A Massachusetts couple who keep receiving mystery packages from Amazon fear they are the next victims in what is believed to be an elaborate fake reviews scam that is impacting the e-commerce giant.
Mike and Kelly Gallivan, of Acton, told The Boston Globe the first package arrived in October. They have continued to arrive at a rate of one or two a week, about 25 in all. The cheap items inside the boxes range from USB-powered humidifiers to rechargeable dog collars.
“We’re just plain, ordinary people,” Kelly Gallivan told the newspaper. “We don’t want any part of this. But the packages just keep coming.”
The couple, both retired nurses, say it was fun at first when they started receiving the packages from Amazon that they hadn't ordered. Now they think it's annoying and want it to stop, and fear they are being used in a scam, the newspaper says.
The Gallivans say Amazon told them the merchandise was paid for with a gift card with no sender's name. But two former Amazon employees say the Gallivans are likely unwittingly being used in a ruse to manipulate Amazon buyer reviews. The anonymous sender is likely writing glowing reviews of their own product.
Here’s how the scam works: a seller trying to boost the ratings of their own merchandise sets up a fake email account to create an Amazon profile, then purchases the items with a gift card and ships them to the address of a random person. Once the package is delivered, the owner of the Amazon account is then listed as a “verified buyer” of the product and can write a positive review of it that gets higher placement on product pages because of their status, James Thomson, a former business consultant for Amazon, told the Boston Globe.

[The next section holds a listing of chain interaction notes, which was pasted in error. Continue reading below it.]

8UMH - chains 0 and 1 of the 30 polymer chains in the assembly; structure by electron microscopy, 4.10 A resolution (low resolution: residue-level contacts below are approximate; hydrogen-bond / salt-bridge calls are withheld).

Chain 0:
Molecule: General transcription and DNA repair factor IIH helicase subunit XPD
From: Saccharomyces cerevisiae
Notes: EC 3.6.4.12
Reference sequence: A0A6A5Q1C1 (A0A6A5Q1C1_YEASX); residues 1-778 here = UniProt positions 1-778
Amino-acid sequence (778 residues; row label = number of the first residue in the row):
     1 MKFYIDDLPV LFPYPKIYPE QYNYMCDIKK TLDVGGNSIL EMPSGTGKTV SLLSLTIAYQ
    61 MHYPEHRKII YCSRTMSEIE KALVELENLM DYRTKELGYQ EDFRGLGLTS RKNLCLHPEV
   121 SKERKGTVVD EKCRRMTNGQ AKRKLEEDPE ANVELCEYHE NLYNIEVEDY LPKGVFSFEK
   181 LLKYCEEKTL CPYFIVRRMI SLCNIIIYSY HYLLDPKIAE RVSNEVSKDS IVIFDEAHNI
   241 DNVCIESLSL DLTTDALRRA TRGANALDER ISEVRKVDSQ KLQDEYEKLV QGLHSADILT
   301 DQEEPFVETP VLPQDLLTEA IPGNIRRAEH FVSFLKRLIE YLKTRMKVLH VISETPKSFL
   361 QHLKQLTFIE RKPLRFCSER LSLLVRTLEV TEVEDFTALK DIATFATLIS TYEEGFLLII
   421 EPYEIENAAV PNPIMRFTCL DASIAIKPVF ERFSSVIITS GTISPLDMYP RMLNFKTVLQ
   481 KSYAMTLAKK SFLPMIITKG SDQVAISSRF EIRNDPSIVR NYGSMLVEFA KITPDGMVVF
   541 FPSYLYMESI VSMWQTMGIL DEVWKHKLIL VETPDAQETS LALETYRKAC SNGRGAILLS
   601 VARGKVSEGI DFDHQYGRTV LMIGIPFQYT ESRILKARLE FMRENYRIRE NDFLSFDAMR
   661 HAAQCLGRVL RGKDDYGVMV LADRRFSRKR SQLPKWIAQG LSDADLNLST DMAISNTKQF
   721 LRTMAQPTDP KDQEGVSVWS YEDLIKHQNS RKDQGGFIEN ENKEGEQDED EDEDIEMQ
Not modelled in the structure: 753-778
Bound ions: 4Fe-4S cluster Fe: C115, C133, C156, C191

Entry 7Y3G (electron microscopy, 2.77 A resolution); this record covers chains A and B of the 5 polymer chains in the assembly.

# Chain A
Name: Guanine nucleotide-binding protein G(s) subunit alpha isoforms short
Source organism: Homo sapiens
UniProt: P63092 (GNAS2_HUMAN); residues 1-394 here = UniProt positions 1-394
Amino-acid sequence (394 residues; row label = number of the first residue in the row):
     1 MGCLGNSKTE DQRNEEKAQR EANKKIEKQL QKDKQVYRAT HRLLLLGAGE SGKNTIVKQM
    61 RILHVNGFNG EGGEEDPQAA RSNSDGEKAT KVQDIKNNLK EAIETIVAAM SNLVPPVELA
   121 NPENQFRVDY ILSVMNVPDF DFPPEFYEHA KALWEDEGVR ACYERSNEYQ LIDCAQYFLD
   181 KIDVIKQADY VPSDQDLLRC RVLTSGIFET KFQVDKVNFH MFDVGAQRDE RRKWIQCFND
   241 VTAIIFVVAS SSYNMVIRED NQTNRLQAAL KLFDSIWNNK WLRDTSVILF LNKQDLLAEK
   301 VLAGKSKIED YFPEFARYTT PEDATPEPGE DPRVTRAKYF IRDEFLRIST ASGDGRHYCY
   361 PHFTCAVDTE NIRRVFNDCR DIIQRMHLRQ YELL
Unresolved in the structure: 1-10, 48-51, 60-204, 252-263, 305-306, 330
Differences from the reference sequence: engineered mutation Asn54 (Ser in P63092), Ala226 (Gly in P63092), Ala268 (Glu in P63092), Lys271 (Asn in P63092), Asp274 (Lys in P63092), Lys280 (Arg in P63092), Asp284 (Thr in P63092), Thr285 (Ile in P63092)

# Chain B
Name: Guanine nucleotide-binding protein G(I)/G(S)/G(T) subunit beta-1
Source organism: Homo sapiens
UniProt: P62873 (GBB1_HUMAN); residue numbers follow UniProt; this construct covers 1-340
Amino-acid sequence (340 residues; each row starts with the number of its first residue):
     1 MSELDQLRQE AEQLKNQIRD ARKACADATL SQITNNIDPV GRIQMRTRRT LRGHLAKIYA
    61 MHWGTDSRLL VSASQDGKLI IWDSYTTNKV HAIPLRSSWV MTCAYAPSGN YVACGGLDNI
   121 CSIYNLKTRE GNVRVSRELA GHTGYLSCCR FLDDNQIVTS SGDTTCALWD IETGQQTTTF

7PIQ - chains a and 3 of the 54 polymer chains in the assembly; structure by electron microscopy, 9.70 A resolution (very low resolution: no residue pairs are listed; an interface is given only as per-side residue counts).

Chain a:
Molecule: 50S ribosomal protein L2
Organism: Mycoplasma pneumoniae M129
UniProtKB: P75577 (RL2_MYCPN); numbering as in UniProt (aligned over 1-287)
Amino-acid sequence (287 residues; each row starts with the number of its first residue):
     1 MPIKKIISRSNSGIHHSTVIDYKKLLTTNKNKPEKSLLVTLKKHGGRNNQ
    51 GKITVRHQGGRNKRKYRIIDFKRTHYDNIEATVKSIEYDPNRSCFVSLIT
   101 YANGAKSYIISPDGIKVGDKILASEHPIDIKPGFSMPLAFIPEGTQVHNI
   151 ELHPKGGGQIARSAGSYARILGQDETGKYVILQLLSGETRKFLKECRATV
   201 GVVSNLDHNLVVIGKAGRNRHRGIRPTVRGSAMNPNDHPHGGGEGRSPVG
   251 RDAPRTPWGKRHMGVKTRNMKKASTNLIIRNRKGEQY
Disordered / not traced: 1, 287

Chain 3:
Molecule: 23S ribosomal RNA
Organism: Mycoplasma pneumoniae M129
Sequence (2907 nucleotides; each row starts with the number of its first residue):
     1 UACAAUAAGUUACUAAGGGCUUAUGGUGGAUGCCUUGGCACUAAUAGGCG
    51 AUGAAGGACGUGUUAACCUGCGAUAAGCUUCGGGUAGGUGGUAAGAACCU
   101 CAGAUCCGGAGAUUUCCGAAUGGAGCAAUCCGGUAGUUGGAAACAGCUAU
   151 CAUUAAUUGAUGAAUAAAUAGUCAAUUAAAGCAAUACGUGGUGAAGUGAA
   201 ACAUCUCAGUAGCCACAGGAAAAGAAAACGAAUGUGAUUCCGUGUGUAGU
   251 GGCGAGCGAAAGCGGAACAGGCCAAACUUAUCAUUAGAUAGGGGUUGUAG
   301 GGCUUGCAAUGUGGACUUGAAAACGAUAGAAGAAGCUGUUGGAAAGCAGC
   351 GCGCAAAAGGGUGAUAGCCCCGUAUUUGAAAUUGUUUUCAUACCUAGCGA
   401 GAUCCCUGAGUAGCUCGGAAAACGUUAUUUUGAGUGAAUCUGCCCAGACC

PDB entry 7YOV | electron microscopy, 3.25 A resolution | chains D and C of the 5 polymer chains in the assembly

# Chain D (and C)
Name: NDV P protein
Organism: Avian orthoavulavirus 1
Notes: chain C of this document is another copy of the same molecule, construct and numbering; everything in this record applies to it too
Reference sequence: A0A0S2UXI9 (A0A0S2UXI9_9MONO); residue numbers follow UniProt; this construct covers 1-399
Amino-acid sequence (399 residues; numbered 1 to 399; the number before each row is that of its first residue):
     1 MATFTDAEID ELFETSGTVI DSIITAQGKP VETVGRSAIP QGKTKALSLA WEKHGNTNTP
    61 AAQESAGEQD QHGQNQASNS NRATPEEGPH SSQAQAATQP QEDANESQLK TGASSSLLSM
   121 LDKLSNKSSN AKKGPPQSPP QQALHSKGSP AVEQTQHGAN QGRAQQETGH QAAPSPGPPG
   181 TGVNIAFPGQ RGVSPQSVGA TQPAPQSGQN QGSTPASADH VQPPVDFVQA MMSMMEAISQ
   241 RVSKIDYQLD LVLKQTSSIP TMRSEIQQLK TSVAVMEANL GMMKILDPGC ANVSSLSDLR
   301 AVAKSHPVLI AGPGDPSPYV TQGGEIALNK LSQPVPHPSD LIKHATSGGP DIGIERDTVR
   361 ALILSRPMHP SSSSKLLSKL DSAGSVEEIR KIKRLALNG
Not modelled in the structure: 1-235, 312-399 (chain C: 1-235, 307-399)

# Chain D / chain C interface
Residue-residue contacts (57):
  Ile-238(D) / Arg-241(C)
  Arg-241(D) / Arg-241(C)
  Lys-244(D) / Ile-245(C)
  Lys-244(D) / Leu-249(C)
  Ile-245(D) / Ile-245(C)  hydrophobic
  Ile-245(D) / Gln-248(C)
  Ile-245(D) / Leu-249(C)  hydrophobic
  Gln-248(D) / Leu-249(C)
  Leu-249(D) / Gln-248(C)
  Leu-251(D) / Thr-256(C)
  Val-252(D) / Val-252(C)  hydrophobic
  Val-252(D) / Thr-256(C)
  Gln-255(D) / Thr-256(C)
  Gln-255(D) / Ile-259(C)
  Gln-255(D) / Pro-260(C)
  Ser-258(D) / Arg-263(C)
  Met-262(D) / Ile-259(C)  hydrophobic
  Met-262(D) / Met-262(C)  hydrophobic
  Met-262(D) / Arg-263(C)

“The key is to get something delivered somewhere,” Thomson said, noting that Amazon gives products with a greater number of verified reviews a higher ranking in search results, making them more noticeable to shoppers.
Mike Gallivan said the packages are being delivered to his home in a white van and they have no invoices or receipts inside. He told the Boston Globe that one of the packages had a return address to Xiamen Paji Trading Co. in Fujian, China.
The Gallivans’ home isn’t the only address where random Amazon deliveries are piling up.
Student union centers at seven universities across Canada also have been receiving mystery packages since the fall, according to the CBC.
Shawn Wiskar, University of Regina Students' Union vice-president of student affairs, says his facility has received at least 15 random packages with products ranging from iPad cases to male sex toys. He said his staff “very discreetly” went door to door in their offices and in other student centers to see if anyone had ordered the items.
"The kind of the question that we have is, is this going to stop and why are these packages coming?" he said. "Our first guess was perhaps this was an elaborate hoax from one of our partner universities, but it seems like an awful lot of money to be spending on this elaborate prank."
A student union president at Ryerson University in Toronto – another recipient of the mystery packages – told the CBC that Amazon would not say who is sending the items, citing privacy reasons.
“We are investigating inquiries from consumers who have received unsolicited packages as this would violate our policies,” the company told the Boston Globe in a statement. “We remove sellers in violation of our policies, withhold payments, and work with law enforcement to take appropriate action.”
The Associated Press contributed to this report.